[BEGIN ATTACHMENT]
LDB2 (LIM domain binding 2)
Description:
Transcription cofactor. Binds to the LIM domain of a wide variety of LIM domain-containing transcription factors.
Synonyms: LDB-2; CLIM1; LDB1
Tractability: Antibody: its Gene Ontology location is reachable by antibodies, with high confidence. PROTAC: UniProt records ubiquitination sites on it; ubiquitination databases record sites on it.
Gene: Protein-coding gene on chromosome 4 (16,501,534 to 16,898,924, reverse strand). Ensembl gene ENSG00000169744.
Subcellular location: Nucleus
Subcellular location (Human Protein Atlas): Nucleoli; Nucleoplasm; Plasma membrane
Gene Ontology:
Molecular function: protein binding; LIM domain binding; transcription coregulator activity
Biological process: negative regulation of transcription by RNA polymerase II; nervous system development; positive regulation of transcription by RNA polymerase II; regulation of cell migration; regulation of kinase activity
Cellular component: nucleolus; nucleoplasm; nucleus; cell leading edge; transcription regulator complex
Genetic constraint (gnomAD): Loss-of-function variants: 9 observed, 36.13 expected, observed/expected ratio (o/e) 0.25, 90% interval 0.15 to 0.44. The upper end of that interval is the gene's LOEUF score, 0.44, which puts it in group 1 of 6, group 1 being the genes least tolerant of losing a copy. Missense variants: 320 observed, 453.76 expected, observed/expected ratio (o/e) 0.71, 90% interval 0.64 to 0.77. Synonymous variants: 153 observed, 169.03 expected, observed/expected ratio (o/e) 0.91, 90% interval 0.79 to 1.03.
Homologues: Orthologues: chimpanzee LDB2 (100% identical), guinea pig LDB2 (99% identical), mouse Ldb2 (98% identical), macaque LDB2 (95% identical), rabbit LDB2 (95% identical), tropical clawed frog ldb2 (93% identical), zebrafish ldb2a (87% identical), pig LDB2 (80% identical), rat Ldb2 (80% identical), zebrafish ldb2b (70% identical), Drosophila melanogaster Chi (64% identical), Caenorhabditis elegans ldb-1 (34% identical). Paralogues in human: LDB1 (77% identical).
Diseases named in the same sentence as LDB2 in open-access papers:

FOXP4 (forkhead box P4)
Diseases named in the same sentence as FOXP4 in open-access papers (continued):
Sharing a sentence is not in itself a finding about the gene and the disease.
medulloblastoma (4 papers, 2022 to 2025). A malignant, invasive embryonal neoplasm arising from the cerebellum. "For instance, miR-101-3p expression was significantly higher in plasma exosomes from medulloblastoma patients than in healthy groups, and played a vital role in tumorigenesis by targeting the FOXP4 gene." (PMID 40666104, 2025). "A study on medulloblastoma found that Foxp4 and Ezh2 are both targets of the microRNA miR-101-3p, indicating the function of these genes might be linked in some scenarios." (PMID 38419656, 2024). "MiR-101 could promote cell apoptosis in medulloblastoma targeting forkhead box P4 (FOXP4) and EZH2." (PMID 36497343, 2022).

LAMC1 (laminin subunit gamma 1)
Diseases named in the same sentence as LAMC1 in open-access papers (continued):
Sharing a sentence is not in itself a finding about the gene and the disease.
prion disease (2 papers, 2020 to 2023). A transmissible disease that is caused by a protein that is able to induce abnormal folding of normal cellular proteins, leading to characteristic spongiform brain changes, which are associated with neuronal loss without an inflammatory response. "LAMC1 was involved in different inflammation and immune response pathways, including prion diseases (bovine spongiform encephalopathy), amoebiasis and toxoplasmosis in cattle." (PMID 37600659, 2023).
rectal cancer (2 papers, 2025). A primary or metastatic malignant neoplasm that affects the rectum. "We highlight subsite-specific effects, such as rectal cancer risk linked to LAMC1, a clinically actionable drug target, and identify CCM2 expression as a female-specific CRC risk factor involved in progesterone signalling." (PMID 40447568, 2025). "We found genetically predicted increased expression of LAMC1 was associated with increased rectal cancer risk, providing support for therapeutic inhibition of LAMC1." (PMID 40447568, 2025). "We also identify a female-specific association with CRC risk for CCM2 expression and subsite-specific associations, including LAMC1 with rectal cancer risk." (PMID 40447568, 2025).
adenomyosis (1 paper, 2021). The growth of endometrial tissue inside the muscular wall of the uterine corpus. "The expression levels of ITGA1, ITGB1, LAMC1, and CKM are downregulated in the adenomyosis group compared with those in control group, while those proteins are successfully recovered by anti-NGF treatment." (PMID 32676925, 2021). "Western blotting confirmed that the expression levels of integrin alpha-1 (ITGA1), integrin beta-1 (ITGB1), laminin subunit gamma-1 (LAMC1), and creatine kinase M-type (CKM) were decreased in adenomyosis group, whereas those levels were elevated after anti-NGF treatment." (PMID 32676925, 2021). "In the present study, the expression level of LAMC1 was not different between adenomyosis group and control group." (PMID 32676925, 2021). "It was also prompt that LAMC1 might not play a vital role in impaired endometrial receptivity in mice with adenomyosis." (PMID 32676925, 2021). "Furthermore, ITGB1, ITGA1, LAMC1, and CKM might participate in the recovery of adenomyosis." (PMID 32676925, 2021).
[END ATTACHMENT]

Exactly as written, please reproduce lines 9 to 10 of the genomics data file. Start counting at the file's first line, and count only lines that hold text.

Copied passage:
Gene Ontology:
Molecular function: protein binding; LIM domain binding; transcription coregulator activity